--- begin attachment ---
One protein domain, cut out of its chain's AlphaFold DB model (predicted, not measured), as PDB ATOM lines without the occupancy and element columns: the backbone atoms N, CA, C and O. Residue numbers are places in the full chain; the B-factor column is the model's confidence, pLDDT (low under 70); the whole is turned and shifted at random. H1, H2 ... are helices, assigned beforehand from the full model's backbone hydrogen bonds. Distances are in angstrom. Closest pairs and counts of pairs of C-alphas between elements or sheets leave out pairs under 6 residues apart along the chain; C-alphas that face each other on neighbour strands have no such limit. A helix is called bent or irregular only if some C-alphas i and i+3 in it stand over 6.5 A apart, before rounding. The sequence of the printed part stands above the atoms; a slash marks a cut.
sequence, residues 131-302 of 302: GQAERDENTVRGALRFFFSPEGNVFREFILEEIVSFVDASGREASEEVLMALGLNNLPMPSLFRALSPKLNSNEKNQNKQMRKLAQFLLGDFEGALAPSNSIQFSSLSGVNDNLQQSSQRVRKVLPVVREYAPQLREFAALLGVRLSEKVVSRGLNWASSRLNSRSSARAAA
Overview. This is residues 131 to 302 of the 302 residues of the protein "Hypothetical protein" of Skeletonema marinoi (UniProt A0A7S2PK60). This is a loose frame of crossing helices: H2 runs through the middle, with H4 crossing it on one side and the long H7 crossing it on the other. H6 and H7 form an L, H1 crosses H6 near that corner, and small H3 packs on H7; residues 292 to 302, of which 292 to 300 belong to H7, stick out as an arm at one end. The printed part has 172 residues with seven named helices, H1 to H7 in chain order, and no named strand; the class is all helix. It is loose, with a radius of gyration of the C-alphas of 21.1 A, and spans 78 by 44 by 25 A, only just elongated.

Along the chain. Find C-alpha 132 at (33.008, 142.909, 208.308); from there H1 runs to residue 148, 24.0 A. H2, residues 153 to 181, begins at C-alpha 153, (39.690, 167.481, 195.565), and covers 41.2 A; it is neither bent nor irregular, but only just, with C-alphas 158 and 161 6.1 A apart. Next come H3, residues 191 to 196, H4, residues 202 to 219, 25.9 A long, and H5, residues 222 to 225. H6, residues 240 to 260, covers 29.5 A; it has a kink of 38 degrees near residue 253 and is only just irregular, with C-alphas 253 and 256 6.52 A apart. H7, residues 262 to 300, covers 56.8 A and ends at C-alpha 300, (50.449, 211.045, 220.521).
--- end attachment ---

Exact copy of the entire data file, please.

One protein domain, cut out of its chain's AlphaFold DB model (predicted, not measured), as PDB ATOM lines without the occupancy and element columns: the backbone atoms N, CA, C and O. Residue numbers are places in the full chain; the B-factor column is the model's confidence, pLDDT (low under 70); the whole is turned and shifted at random. H1, H2 ... are helices, assigned beforehand from the full model's backbone hydrogen bonds. Distances are in angstrom. Closest pairs and counts of pairs of C-alphas between elements or sheets leave out pairs under 6 residues apart along the chain; C-alphas that face each other on neighbour strands have no such limit. A helix is called bent or irregular only if some C-alphas i and i+3 in it stand over 6.5 A apart, before rounding. The sequence of the printed part stands above the atoms; a slash marks a cut.
sequence, residues 131-302 of 302: GQAERDENTVRGALRFFFSPEGNVFREFILEEIVSFVDASGREASEEVLMALGLNNLPMPSLFRALSPKLNSNEKNQNKQMRKLAQFLLGDFEGALAPSNSIQFSSLSGVNDNLQQSSQRVRKVLPVVREYAPQLREFAALLGVRLSEKVVSRGLNWASSRLNSRSSARAAA
Overview. This is residues 131 to 302 of the 302 residues of the protein "Hypothetical protein" of Skeletonema marinoi (UniProt A0A7S2PK60). This is a loose frame of crossing helices: H2 runs through the middle, with H4 crossing it on one side and the long H7 crossing it on the other. H6 and H7 form an L, H1 crosses H6 near that corner, and small H3 packs on H7; residues 292 to 302, of which 292 to 300 belong to H7, stick out as an arm at one end. The printed part has 172 residues with seven named helices, H1 to H7 in chain order, and no named strand; the class is all helix. It is loose, with a radius of gyration of the C-alphas of 21.1 A, and spans 78 by 44 by 25 A, only just elongated.

Along the chain. Find C-alpha 132 at (33.008, 142.909, 208.308); from there H1 runs to residue 148, 24.0 A. H2, residues 153 to 181, begins at C-alpha 153, (39.690, 167.481, 195.565), and covers 41.2 A; it is neither bent nor irregular, but only just, with C-alphas 158 and 161 6.1 A apart. Next come H3, residues 191 to 196, H4, residues 202 to 219, 25.9 A long, and H5, residues 222 to 225. H6, residues 240 to 260, covers 29.5 A; it has a kink of 38 degrees near residue 253 and is only just irregular, with C-alphas 253 and 256 6.52 A apart. H7, residues 262 to 300, covers 56.8 A and ends at C-alpha 300, (50.449, 211.045, 220.521).